Much-loved author of the popular series The No.1 Ladies’ Detective Agency, Alexander ‘Sandy’ McCall Smith is currently on tour in Australia to publicise his latest novel, The Forever Girl. I caught up with the prolific author during the Sydney leg of his Australian book tour.
A highly respected academic with many honorary doctorates, McCall Smith was a Professor of Medical Law in the UK for much of his working life. He has also taught law at the University of Botswana, an institution which he co-founded. On turning fifty, McCall Smith took the decision to become a full-time writer – following the enormous success of The No.1 Ladies’ Detective Agency, now celebrating its fifteenth anniversary.
Even after eighty books published to date, writing is as much a passion as it ever was. Speaking with him in Sydney, Alexander McCall Smith explained how he had wanted to write from a very early age.
“I do remember writing as a child, I sent off my first manuscript at the age of eight, so I was always conscious of the fact that I liked writing,” said McCall Smith. “I started to write in earnest, writing short stories, in my twenties. Like many authors do, I had a day job, a very different career, so I wrote in my spare time. I eventually became a full-time writer.”
He also spoke of how his enthusiasm for writing has never diminished in the slightest throughout the decades.
“I very much enjoy writing and each book gives me great pleasure. I don’t find writing a chore in any sense. I am very fortunate in being able to write quite quickly, I loved writing ‘The Forever Girl’. I have the ideas for my next few books and touch wood, that seems to continue. It is a complete pleasure to write….though I am aware of my responsibilities of writing for a large audience.”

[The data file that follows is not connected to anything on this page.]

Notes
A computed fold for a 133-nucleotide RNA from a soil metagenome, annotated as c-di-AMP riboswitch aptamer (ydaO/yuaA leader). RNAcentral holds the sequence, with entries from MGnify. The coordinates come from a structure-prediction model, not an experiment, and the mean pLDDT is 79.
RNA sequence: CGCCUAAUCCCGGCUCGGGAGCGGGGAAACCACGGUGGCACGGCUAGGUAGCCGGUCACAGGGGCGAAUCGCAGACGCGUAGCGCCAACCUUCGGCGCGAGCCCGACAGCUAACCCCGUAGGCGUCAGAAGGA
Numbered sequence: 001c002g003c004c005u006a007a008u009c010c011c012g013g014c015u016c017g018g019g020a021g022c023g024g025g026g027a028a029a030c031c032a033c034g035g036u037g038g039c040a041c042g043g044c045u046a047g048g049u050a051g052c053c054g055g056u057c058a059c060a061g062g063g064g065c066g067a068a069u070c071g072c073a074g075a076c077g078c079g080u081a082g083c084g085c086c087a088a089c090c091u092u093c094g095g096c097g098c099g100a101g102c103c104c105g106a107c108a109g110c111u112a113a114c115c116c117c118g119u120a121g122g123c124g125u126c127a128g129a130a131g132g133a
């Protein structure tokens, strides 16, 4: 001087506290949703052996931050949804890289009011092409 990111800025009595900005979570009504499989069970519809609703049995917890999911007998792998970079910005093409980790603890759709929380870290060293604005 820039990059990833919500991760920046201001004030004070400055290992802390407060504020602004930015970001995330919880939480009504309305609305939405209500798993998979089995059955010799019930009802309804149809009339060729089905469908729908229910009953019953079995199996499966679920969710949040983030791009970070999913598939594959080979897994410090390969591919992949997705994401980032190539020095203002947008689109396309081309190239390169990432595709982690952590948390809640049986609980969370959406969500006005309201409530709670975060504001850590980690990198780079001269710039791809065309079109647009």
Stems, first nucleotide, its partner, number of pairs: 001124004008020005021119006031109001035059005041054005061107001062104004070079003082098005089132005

Writing about women with empathy and understanding, his keenly observed details about their conversations and interactions are evident throughout his novels. Many of them are based around strong women, beginning with the first novel in The No. 1 Ladies’ Detective Agency series.
“I find I do write quite a lot about female characters and I don’t really know quite why that is the case. I think it may just be accidental in that I started writing about Precious Ramotswe and I found I responded quite well to writing about her in the first novel, and thereafter, it seemed to be something I took to. So it may be an element of historical chance that I began to write about female characters and just continued to do so. I certainly found the idea of a strong female character is an attractive one in Literature.”
Conceding that some people find it surprising that a man should understand and write about women so well, McCall Smith said, “It may be a little bit unusual for a male author to write about women and to have women as his principal protagonists. Female novelists certainly write very confidently and well about men and nobody really comments on that, but people tend to find it surprising that a male author should do it. But it happens and I enjoy it. I enjoy reporting the conversations of women and find the conversations interesting and that is reflected in the novels.”
It may or not be relevant that McCall-Smith has always lived in a predominantly female household. He grew up with three older sisters and now has two daughters, and therefore plenty of advice on which shoes his female characters should wear. It is unsurprising that two of his favourite authors are women, whose approach to writing have much in common with his own.
“I am a great admirer of Barbara Pym. I am a member of the Barbara Pym Society – in fact they have made me an honorary member which is very kind of them. I admire her writing. I admire Jane Austen’s as well. There is a certain interest in social detail, in character, in what people say and the humour of people’s dealings with one another which I find extremely interesting. The sort of thing Jane Austen and Barbara Pym liked commenting on, are indeed the same things I like commenting on.”
Like many immensely successful, well-respected authors and academics, McCall Smith also enjoys writing children’s books. “I’ve written over thirty children’s books and I still occasionally write children’s books.”
McCall Smith recalls with absolute clarity his very first book in print – a children’s book published over 30 years ago.
“I do remember my first book. It was a children’s book published by Hamish Hamilton in 1980. I do remember getting a parcel with six copies in it, sent to me by my agent and that was a very particular moment when I held that first book in my hands, many years ago. I think, for any author, that is a very important moment.”
A man of immense charm and elegance of speech, attributes which abound throughout his work, Alexander McCall Smith makes talking with him effortless and a real pleasure, which is very much like reading one of his books.